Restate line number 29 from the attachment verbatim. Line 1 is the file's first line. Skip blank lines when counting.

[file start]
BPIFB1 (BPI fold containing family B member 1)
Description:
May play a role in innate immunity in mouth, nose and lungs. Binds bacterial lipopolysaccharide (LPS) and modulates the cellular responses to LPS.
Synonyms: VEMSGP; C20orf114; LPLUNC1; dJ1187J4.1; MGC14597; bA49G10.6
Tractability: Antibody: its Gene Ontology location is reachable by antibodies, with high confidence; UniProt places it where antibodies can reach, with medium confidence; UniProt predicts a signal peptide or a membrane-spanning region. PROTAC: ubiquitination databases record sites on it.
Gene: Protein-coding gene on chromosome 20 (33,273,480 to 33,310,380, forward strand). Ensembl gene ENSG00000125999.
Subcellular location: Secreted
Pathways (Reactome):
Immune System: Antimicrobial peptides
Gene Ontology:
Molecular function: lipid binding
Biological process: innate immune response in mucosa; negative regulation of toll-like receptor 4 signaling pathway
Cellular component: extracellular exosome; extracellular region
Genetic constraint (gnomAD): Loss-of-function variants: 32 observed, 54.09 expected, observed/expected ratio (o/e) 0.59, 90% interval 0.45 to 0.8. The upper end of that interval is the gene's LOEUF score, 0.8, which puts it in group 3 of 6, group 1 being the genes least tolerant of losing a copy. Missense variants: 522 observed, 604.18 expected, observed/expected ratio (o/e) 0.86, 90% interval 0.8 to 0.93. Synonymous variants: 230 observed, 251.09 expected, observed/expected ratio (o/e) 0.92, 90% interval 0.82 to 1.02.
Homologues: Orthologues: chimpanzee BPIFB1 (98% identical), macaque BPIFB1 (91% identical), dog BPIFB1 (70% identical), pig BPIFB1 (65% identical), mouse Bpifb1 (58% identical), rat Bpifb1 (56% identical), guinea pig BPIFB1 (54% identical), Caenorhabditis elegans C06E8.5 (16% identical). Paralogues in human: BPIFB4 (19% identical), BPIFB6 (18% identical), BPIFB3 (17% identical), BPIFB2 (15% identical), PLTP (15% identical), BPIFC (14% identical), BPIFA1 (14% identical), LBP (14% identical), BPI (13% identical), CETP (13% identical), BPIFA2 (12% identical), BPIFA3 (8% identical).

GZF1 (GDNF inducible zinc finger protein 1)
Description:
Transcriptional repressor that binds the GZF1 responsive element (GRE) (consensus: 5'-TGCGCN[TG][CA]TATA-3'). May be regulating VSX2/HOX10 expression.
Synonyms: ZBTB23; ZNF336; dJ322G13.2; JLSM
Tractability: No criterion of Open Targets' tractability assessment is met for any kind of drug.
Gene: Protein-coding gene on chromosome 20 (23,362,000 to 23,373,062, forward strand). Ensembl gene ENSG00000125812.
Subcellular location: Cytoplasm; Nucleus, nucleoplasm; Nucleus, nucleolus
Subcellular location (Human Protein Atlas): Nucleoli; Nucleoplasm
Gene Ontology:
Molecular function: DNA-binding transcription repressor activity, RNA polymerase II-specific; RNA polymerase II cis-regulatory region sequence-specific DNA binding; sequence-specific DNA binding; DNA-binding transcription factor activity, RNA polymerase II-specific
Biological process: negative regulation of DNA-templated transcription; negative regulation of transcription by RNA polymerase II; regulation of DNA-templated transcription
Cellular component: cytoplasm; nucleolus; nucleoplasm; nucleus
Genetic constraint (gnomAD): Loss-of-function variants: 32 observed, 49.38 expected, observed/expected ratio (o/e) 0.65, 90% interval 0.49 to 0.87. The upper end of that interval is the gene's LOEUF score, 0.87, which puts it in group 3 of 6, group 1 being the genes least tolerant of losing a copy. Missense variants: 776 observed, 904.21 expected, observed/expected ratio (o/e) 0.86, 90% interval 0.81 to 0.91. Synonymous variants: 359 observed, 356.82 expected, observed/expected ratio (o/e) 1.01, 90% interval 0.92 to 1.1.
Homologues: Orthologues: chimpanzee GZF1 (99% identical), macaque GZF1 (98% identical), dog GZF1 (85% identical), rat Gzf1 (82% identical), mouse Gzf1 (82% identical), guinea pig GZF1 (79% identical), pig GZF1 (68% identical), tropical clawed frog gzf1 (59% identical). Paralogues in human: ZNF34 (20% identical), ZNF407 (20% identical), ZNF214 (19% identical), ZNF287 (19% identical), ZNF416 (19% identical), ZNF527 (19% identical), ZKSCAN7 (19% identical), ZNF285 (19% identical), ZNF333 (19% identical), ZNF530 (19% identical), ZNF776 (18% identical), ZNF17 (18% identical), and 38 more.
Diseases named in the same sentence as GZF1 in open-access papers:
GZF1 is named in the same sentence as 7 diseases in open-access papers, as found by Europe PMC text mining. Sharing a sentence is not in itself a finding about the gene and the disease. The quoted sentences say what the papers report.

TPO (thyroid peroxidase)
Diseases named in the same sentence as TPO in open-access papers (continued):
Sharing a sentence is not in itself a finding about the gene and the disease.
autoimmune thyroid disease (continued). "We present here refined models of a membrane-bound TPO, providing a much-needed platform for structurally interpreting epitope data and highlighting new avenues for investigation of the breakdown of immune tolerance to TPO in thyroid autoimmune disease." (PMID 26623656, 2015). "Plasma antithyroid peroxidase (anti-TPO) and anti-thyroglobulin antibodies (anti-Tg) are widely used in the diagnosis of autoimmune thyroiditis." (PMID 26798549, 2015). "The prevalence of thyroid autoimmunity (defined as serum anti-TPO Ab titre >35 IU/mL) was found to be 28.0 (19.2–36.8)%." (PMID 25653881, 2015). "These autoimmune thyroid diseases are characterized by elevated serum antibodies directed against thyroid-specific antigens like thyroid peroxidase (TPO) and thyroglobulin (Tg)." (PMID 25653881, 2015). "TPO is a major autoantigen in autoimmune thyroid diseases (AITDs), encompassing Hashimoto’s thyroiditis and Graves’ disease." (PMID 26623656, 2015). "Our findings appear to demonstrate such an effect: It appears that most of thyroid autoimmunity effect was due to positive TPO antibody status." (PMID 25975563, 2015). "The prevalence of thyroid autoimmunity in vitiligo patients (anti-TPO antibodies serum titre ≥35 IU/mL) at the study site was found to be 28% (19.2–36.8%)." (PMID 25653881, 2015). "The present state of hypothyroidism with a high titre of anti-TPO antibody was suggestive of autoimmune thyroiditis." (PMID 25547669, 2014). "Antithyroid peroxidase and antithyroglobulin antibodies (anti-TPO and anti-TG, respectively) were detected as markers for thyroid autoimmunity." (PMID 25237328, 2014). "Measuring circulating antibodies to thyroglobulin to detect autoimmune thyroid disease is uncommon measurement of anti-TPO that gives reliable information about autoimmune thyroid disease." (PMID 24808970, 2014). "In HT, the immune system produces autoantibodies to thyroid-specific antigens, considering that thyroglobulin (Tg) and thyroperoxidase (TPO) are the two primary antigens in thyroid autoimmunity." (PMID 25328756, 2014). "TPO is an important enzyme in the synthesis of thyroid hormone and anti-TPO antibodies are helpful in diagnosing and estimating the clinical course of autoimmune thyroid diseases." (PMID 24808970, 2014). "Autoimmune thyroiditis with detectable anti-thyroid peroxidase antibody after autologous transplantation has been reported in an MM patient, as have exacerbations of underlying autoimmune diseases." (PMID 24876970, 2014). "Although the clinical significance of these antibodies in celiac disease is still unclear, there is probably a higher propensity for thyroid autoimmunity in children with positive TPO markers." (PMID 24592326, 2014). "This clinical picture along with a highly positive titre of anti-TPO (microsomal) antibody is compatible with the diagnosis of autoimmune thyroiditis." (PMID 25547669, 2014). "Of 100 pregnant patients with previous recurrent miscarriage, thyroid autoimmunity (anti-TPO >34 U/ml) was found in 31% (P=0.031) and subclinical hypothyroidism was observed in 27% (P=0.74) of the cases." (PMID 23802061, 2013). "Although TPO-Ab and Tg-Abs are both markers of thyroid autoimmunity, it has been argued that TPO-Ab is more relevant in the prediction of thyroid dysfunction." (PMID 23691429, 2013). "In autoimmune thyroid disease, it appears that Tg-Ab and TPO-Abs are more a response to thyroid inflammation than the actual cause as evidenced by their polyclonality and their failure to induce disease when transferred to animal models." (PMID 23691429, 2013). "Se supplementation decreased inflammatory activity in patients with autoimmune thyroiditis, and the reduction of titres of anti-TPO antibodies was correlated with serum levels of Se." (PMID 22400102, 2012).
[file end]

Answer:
Homologues: Orthologues: chimpanzee GZF1 (99% identical), macaque GZF1 (98% identical), dog GZF1 (85% identical), rat Gzf1 (82% identical), mouse Gzf1 (82% identical), guinea pig GZF1 (79% identical), pig GZF1 (68% identical), tropical clawed frog gzf1 (59% identical). Paralogues in human: ZNF34 (20% identical), ZNF407 (20% identical), ZNF214 (19% identical), ZNF287 (19% identical), ZNF416 (19% identical), ZNF527 (19% identical), ZKSCAN7 (19% identical), ZNF285 (19% identical), ZNF333 (19% identical), ZNF530 (19% identical), ZNF776 (18% identical), ZNF17 (18% identical), and 38 more.